As I listened to Parliamentary Questions yesterday on TV the thought struck me – if the Government is so keen on national standards in education why doesn’t it apply the same criteria to politics. Let’s measure the efficiency and effectiveness of the Government of the day against agreed criteria.
I suppose John Key’s comparison with Australia is a crude attempt at that but politicians of any party always leave themselves wriggle-room. The Reserve Bank has to operate within certain prescribed conditions. But on the whole the Government has little ultimate measurement or assessment except the ballot box which is a crude form. [Necessary though].
But if kids are expected to measure up to certain standards, why not politicians. If one begins to think about measurement of such standards the pitfalls of a too simplistic approach become increasingly clear.
Certain measurements are obvious. GDP is one. Longevity? Income? Taxes? Economic criteria and averages are relatively clear-cut.
But what about Freedom? Happiness? Security? Fresh Air? Clean Water? Access to Medical Services? Mobility? Living Conditions? Civilised Debate? Equality? Rule of Law?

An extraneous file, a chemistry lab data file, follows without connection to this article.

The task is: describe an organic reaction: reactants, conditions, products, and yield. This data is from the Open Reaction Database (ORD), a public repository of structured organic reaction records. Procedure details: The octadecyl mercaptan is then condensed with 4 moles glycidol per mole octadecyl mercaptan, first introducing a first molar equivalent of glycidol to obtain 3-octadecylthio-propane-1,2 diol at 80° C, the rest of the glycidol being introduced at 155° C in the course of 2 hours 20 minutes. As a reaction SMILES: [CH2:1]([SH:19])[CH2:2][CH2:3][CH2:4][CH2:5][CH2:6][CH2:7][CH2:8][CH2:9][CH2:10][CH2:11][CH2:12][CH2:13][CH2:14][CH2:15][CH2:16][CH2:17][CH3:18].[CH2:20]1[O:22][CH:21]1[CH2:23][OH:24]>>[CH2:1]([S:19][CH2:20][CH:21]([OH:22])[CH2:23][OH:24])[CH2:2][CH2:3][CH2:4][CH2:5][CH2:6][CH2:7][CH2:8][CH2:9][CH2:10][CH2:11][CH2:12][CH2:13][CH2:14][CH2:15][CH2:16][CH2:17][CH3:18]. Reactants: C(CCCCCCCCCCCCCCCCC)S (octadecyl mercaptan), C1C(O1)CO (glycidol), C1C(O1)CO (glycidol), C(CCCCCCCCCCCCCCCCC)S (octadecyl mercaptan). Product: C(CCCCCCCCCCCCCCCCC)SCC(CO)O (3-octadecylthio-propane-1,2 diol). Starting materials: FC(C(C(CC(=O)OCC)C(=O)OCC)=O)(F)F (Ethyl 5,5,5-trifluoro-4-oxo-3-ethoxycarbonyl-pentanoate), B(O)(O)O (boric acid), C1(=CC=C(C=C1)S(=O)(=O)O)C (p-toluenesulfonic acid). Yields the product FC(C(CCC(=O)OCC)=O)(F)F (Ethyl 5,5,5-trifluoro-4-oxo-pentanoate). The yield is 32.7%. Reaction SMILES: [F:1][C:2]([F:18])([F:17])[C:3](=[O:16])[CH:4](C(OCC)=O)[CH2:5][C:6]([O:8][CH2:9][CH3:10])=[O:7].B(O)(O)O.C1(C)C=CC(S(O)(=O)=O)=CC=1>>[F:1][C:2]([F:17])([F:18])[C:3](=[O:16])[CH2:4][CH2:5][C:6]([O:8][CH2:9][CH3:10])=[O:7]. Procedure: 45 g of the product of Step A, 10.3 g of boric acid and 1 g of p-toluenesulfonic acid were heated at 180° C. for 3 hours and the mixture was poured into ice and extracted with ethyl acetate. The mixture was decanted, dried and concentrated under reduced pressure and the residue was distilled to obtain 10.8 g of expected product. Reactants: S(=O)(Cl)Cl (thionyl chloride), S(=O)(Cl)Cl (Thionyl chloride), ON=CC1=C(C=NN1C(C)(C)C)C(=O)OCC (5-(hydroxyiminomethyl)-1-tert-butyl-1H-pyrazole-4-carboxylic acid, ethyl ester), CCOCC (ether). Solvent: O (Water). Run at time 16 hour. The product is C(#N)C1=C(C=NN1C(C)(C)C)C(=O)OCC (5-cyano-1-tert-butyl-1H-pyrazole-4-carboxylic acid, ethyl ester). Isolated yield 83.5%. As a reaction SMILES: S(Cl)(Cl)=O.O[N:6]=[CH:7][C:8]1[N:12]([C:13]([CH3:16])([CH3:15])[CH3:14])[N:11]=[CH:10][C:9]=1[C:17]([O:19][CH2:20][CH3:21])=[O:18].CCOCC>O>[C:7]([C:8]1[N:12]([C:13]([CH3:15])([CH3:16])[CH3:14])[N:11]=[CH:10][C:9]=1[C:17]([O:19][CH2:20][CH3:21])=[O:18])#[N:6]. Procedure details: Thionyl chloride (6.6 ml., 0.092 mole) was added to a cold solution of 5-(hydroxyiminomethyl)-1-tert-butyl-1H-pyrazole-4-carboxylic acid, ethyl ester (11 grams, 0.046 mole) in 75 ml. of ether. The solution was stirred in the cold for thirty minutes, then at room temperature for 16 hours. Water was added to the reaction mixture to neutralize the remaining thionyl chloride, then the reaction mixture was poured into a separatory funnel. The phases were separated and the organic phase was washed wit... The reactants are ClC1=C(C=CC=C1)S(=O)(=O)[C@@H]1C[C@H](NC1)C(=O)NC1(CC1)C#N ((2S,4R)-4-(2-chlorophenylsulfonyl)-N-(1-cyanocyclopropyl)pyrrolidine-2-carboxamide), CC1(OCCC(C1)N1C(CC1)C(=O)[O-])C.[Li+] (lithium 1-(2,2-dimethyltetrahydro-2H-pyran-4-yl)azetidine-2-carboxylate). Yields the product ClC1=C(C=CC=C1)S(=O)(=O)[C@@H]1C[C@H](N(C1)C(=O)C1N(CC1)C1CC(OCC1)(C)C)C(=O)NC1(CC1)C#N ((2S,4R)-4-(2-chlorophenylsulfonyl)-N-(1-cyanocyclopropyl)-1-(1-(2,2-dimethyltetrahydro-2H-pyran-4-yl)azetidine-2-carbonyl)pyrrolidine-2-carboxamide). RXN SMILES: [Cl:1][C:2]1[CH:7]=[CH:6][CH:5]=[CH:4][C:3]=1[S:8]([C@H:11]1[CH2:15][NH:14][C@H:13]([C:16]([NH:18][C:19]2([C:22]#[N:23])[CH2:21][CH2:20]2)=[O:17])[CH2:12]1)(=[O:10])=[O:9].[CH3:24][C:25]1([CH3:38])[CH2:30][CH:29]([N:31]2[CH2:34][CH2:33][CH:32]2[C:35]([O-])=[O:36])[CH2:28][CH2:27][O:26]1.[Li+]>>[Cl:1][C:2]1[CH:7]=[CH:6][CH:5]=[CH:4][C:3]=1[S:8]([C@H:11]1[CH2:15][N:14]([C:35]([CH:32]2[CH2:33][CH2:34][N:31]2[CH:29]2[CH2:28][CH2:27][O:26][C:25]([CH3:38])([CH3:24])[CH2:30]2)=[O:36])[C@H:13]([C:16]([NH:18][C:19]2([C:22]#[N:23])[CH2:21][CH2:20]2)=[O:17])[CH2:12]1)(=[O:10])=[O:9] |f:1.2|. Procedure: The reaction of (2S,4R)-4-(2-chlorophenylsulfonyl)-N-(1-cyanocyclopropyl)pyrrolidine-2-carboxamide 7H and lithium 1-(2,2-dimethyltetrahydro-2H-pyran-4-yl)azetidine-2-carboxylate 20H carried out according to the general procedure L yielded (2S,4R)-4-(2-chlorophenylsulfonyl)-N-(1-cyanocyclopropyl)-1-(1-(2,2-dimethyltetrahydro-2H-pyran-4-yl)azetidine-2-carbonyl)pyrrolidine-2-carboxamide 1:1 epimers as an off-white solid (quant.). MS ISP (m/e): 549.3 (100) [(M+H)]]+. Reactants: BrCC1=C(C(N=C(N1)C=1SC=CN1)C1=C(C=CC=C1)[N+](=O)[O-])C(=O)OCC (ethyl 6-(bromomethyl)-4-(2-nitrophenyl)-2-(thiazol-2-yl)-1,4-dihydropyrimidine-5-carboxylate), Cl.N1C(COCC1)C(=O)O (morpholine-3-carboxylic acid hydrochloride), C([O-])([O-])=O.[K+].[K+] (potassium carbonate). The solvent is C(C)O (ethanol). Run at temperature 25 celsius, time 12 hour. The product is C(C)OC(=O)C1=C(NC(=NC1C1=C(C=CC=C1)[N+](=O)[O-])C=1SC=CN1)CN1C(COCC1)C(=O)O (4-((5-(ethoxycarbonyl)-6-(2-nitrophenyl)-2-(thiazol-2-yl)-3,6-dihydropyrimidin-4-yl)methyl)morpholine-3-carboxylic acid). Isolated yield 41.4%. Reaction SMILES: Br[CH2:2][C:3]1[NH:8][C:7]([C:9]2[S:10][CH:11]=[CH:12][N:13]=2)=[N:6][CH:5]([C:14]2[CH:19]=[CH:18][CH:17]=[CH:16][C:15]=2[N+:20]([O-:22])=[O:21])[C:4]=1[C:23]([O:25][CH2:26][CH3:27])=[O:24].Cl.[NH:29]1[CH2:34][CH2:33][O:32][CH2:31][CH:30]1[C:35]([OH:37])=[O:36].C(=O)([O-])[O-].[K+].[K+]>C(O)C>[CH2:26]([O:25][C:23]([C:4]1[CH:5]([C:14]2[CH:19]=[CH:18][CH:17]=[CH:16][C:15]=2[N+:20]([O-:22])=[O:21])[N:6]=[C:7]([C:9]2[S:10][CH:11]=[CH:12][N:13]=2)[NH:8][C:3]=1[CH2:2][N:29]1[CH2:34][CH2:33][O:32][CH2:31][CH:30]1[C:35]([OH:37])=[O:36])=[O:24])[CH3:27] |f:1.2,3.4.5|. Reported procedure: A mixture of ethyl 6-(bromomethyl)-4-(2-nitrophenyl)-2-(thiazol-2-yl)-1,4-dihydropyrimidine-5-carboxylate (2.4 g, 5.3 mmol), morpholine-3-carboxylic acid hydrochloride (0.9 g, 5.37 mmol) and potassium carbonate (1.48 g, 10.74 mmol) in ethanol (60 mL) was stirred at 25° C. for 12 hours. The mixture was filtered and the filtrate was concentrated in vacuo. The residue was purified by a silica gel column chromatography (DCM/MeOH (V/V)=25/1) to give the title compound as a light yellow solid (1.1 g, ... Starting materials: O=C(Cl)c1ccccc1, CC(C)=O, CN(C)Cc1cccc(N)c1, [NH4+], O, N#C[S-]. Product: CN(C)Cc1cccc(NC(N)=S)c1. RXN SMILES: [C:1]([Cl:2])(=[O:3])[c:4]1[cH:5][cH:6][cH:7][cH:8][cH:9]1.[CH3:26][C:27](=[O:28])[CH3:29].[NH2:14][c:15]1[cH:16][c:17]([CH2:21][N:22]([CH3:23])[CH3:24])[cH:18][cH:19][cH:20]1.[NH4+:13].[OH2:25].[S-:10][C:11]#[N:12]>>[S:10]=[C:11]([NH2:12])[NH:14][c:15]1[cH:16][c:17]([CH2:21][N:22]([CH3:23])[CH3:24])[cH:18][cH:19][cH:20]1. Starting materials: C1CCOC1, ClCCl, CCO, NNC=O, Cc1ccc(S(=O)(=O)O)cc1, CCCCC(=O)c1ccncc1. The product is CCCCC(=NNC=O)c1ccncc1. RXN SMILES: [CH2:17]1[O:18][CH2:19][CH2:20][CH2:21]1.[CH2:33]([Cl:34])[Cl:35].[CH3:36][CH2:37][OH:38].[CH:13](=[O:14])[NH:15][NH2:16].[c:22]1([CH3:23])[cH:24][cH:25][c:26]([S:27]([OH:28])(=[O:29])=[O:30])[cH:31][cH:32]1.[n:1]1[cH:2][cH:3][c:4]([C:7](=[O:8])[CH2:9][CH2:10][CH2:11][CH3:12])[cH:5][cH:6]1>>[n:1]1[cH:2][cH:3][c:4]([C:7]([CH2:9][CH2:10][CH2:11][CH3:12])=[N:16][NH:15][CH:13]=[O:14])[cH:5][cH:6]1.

Maths, writing and reading are specific tasks the critics will respond. They narrow education down if they argue so. Can, and should, government be similarly narrowed down? If not, why not? As a citizen I want answers to the questions in the paragraph above.
I don’t want to live in a country with a few gated mansions and miles of slums. But let’s not define national standards in politics in terms of negatives. I would like to live in a country that’s fair, compassionate, prosperous and exciting. I’m well aware that means compromise. Can one measure selfishness as one can measure reading ability?
The more I get into the thought the more complicated it becomes. Hence, my sympathy for teachers having to implement a half-baked standards scheme. Not that I approve of teachers comparing the policy with Hitler's regime. That's counter-productive, indeed downright stupid, if not verging on the dangerous.
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